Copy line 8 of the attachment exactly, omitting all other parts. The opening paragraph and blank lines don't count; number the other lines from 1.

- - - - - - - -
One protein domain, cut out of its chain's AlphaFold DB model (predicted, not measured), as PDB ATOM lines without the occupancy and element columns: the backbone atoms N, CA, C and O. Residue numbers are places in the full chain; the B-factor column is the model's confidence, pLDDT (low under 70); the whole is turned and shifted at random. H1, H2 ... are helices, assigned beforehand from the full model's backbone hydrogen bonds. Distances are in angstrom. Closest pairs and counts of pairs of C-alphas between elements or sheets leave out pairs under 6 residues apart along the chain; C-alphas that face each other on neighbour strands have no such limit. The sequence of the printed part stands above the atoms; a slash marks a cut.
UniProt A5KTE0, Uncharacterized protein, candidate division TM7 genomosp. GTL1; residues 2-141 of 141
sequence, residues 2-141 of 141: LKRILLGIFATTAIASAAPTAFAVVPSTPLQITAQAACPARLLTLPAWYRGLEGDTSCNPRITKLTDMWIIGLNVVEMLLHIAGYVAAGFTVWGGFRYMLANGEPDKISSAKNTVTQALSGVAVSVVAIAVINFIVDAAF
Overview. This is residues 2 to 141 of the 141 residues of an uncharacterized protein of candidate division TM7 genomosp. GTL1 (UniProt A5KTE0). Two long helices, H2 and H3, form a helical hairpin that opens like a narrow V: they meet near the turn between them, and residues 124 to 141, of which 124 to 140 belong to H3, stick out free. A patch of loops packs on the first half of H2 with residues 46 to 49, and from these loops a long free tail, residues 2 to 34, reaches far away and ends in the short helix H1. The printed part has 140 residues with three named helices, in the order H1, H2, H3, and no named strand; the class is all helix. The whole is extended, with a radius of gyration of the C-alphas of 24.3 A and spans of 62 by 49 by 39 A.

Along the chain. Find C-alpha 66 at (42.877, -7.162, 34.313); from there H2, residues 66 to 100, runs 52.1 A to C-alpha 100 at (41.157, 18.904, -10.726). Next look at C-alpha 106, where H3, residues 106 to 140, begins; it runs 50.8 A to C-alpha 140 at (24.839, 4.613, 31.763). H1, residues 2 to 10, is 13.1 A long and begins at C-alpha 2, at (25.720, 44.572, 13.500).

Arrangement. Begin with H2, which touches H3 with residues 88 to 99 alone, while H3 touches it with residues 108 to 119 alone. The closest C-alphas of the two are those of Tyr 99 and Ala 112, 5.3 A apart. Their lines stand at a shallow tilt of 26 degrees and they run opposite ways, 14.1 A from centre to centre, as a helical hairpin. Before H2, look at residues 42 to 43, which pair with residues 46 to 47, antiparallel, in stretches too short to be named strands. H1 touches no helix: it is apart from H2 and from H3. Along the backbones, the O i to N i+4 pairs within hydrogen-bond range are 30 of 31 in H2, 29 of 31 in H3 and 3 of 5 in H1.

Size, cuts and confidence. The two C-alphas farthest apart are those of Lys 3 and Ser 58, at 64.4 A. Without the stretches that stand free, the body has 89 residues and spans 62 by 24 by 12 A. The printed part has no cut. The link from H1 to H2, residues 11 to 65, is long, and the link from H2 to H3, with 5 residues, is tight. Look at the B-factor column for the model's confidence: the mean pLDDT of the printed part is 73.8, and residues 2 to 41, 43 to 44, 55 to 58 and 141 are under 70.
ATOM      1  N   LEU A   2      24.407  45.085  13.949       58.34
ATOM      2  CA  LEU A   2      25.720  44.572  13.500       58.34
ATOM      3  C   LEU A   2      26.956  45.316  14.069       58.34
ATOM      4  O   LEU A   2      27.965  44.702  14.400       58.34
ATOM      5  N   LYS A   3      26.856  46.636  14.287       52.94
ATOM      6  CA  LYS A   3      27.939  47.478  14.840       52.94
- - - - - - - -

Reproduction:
ATOM      2  CA  LEU A   2      25.720  44.572  13.500       58.34